How Banks Can Fight the DDoS Wars

Last month I wrote about alarming trends in eBanking fraud, and how banks are staying ahead of fraudsters.  Some of the largest cyber threats have come from Distributed Denial of Service (DDoS) attacks, so this time around I wanted to look at why these are so threatening to banks.

DDoS attacks have reached new levels of sophistication, especially over the past year, and banks which fall victim to such attacks risk a damaged reputation and loss of consumer confidence.  Because consumer trust is critical to every bank’s success, banking executives are working harder than ever to protect customers and their data.

A DDoS attack occurs when criminals deliberately inundate web servers with so much traffic at the same time that they cause a site to ‘crash’.  There are a number of ways to orchestrate these attacks, which anyone with a keen knowledge of internet architecture can do. Recent attacks have become more effective by harnessing the power of larger networks of computers than ever before.

According to Neustar, DDoS attacks on financial companies have increased 38% from 2011 to 2012.  On March 12, six leading US banks were hit on the same day.  Just last week, three more were hit.

In April, the FBI reported that 46 U.S. banking institutions had been targeted by more than 200 separate DDoS attacks of “various degrees of impact” since September.

DDoS attacks are particularly dangerous because they could be used to distract security and IT departments while masking a separate, more malicious attack.  Some experts suggest that a new type of DDoS attack, which struck two mid-sized banks, might have been a trial for more attacks to come.

Traditional protection, such as firewalls and intrusion detection, is no longer enough.  In fact, firewalls actually aid hackers during these types of attacks by becoming the bottleneck that crashes the site. The good news for Banks is there is a whole arsenal of more sophisticated tools being made available today to keep fraudsters at bay.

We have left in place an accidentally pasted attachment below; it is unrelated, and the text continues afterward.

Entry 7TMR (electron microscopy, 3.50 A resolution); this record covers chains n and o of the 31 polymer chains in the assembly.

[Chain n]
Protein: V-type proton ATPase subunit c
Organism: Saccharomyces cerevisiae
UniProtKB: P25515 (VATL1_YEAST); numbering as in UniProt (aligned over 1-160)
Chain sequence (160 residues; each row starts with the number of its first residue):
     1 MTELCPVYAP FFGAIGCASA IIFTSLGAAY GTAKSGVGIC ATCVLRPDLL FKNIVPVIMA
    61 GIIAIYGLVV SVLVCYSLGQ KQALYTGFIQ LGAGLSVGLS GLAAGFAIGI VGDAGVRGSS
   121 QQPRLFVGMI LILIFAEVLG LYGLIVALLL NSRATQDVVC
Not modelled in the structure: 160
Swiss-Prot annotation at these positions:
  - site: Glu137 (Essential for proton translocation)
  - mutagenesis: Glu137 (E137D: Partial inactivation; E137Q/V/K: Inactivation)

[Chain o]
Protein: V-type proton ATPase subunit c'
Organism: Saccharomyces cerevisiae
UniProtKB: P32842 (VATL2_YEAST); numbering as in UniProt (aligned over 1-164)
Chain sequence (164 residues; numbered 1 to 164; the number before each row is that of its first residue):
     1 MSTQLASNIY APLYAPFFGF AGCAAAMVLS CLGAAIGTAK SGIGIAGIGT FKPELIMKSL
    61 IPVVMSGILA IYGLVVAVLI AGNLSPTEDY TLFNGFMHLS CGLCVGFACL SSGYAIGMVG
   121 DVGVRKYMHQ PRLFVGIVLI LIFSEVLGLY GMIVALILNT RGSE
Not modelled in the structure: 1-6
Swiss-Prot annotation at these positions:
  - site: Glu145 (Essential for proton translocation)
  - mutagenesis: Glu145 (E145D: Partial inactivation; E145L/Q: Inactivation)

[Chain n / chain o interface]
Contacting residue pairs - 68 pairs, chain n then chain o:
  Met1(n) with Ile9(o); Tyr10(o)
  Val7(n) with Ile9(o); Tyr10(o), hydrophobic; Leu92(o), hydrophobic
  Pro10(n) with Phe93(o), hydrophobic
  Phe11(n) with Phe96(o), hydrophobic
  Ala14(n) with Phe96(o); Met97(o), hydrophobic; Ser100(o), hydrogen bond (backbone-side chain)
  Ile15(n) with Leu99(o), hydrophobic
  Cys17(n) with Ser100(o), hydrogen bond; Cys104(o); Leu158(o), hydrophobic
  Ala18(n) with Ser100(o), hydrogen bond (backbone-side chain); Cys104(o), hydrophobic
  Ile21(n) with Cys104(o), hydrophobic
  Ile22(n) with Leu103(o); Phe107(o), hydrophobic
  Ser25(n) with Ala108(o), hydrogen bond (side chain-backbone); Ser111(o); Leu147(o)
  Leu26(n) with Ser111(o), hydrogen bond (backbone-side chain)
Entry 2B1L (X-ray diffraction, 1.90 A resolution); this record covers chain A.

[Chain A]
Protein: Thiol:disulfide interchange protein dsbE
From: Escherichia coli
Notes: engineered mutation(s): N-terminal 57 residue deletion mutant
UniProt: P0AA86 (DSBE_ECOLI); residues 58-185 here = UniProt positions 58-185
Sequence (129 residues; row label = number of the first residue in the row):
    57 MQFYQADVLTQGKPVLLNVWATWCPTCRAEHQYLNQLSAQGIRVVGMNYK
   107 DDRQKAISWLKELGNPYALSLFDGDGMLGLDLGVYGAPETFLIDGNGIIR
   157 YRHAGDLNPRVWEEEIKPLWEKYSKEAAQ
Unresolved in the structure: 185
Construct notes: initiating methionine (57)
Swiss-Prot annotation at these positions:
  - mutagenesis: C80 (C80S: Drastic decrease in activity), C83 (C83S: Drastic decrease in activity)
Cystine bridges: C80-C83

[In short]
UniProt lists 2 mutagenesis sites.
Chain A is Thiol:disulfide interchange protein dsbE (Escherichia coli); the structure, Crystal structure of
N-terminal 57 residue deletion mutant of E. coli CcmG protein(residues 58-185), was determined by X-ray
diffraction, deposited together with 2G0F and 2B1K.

For the first time, The FDIC (Federal Deposit Insurance Corporation) recently called attention to DDoS attacks, noting that federal banking regulators are reviewing how banking institutions manage DDoS attacks and other cyber security threats. The FFIEC recommends a multi-layered security approach at financial institutions; something they have been recommending for years.  So now is a good time to take a look at what type of “layers” are in place and determine if it may be time for tougher security.

Most experts recommend that organizations should employ both on-site and cloud-based DDoS solutions, capable of detecting new attack threats in addition to known ones. Banks should investigate if their networkDDOS graph security vendor is up-to-speed on these continued threats and has a roadmap in place for the Bank to adhere to.

But not to be forgotten here is the loss of trust that will result with the online banking customer. When a user continues to be locked out of his or her account, by no mistake of their own, they will inevitably become frustrated and wonder if their account is in danger. One powerful way that banks can provide defense and regain the end user’s confidence is by arming them with a “hardened browser” with malware protection. A strong browser with malware protection will not only protect the customer by creating a secure session but also flag any security issues detected prior to entry.  For the next tier of security the “hardened browser” can be used on a USB device. Here the secure banking session actually takes place on the USB outside of the Internet – a “cloud” if you will, on a stick for banking customers.

Despite their increasing frequency, the technology to counter DDoS attacks exists, and is becoming more sophisticated. Banks must use every resource at their disposal to ensure that these criminals don’t cause permanent damage to their customer relationships.

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